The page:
Why we tend to keep a bad idea in the first place? The answer is simple: we spent a lot of money, time and resources to bring it to life, we don't see yet it's bad, we see it's bad but hoping it would be fixed by itself.Staff writer ▼ Thursday January 2, 2014 1:02PM ET
Keeping a bad idea
True, it is easy to be a general after the battle and if we knew where we will fall, we will sit down first. And the bigger the money is in the game, the harder is to admit to ourselves that we made a mistake. But the market doesn't care for how much money we spent and how hard we were working on it.
The worst thing we could do is to ignore the fact that we made a bad decision. What's done is done, now we must find a way to minimize the damage. But do we know in which phase we have made an error? When the countdown to the disaster started? Actually yes, we do know that - in the first phase, while brainstorming.
The problem with brainstorming is that most of sessions conclude prematurely. Firstly, because we tend to jump on the first idea that sounds good, and secondly, we have no patience to spend more time on exchanging ideas and if arguments are good enough the idea is accepted. Now you are most probably asking yourself where's the catch. If the idea sounds fantastic, and, God gives, arguments are good enough, of course we will jump on it.
Let's take a look at some arguments: a) with this we will follow trends b) nobody did it before c) our competitors already made it.
Those are all very good arguments, indeed. But you forgot one very important thing that most probably turned you from the track and caused you to make a bad decision. You forgot who you are.
If you are new in the market or one among equals then the idea to follow trends is a good idea. But if you have already established yourselves or are seen as a strongly positioned brand with a clear vision, then the idea to follow trends should be considered very carefully because it may change the perception of the brand. For example, imagine the new Burberry line in trendy bright colours, or the new and cheap Rolex model, and you will get the picture.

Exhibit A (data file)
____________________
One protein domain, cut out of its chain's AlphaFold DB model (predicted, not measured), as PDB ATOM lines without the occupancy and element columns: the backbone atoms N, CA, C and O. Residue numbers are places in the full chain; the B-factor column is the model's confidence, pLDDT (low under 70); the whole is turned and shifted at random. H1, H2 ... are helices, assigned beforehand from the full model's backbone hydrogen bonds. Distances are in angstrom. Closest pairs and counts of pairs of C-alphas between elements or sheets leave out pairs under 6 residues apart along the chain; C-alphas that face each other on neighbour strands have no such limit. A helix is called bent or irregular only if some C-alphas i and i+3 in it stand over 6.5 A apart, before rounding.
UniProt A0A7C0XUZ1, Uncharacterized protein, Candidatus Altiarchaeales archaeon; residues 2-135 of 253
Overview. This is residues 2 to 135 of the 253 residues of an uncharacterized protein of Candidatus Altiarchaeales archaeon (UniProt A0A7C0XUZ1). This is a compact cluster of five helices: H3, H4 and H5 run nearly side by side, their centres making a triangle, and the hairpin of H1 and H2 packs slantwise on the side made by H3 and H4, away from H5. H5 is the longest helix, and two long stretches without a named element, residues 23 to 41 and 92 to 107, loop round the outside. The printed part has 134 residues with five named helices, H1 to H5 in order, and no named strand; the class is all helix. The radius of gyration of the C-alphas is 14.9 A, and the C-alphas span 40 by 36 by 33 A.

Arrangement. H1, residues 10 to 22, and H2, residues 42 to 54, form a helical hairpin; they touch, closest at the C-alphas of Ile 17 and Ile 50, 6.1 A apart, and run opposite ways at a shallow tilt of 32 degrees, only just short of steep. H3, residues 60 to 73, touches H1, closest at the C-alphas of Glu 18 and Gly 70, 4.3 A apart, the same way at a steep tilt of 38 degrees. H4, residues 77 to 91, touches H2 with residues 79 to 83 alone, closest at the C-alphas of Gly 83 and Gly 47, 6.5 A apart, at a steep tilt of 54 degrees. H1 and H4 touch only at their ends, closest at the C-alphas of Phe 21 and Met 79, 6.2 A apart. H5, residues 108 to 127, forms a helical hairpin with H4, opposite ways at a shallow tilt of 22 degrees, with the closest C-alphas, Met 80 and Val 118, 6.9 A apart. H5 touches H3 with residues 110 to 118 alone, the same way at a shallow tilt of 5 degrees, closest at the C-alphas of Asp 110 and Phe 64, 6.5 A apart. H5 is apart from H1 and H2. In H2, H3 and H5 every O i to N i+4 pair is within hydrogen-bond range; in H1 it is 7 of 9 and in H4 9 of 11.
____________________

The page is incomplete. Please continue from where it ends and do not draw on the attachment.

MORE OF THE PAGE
Playing on the nobody-did-it-before card is a good idea for a newcomer and a reputable brand alike. It will make the newcomer to stand up from the crowd and cement the well-known brand in its position as the company that manages to surprise us over and over again. The fact is there are not many things that somebody already didn't make in this way or another. So, the execution, but first of all the idea for that new product must be exceptional.
That leads us to the argument No3: Our competitor already have it, we must have it too. Go for it only if you are hundred percent sure that your product will be hundred percent better. Otherwise you are in a danger to be seen as a one that follows, one among equals.
In the world of business, Olympic Games are held every day, 365 days a year and Pierre de Coubertin's motto "Citius, Altius, Fortius" (Faster, Higher, Stronger) is to be followed if we want to stay in the game. Keep striving for great, watch your steps along the way, and next time when you think you have a good idea check does it fit your image, and then decide. ■